The old woman with Alzheimer’s
is protected by her rowdy,
He uses his big body
to bar staff and family
from her bed.
“I’ll feed her.
I’ll give her the pill.
She’s fine. Just fine.
She’ll be coming home soon. You’ll see.”
His brother was elected to “talk some sense” to him.
“She doesn’t know you anymore, Jack.
Come away. She doesn’t know you anymore.”
Like Cerberus, the mad dog at the gates of hell,
the husband grabbed his brother’s lapels and roared,
“Yes, but I still know her!
I still know her!”
This poem, from La Pasionaria/ Bright Angel unpublished manuscript: Collected Poetry of Clarissa Pinkola Estés, was posted on her Facebook page, here, on March 17, 2013.
Dr. Estés is an American poet, post-trauma specialist and Jungian psychoanalyst who uses her poems throughout her psychoanalytic books, spoken-word audios, and stage performances as expressive therapy for others. She has practiced clinically for 41 years, and is the author of many books on the life of the soul.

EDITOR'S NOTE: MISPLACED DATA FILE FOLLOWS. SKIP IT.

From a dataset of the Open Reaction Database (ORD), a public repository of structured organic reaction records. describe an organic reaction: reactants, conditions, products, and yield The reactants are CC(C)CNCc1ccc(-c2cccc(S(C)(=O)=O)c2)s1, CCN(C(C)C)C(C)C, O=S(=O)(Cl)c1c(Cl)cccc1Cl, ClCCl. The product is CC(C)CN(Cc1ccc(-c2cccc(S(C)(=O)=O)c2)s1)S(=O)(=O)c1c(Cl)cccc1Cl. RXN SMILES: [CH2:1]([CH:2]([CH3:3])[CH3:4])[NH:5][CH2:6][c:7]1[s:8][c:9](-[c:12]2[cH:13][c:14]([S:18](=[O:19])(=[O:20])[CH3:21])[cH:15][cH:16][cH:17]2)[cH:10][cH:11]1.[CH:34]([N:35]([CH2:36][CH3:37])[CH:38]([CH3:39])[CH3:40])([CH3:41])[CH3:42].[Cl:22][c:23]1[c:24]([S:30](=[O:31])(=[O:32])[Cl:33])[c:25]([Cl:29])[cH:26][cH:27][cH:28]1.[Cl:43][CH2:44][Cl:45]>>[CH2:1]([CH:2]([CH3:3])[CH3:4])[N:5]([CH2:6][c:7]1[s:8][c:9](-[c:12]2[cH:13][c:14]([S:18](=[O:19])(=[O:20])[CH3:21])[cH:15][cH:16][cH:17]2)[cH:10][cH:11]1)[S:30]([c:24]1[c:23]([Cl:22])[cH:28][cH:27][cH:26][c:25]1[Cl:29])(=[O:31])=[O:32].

Estés’ work is published in 32 languages. Her book entitles Women Who Run With the Wolves: Myths and Stories of The Wild Woman Archetype, was on the New York Times Best Seller list for 145 weeks.
She is the Wild Woman, who represents the instinctual nature of women. But she is an endangered species.
In Women Who Run With The Wolves, Dr. Estés unfolds rich intercultural myths, fairy tales, and stories, many from her own family, in order to help women reconnect with the fierce, healthy, visionary attributes of this instinctual nature….
Fertile and life-giving, it is a psychology of women in the truest sense, a knowing of the soul.
This volume reminds us that we are nature, for all our sophistication; that we are still wild; and that the recovery of that vitality will itself set us right in the world.
[Thomas Moore, Author of Care of the Soul]
Visit Dr. Estés’ website here. Read her books!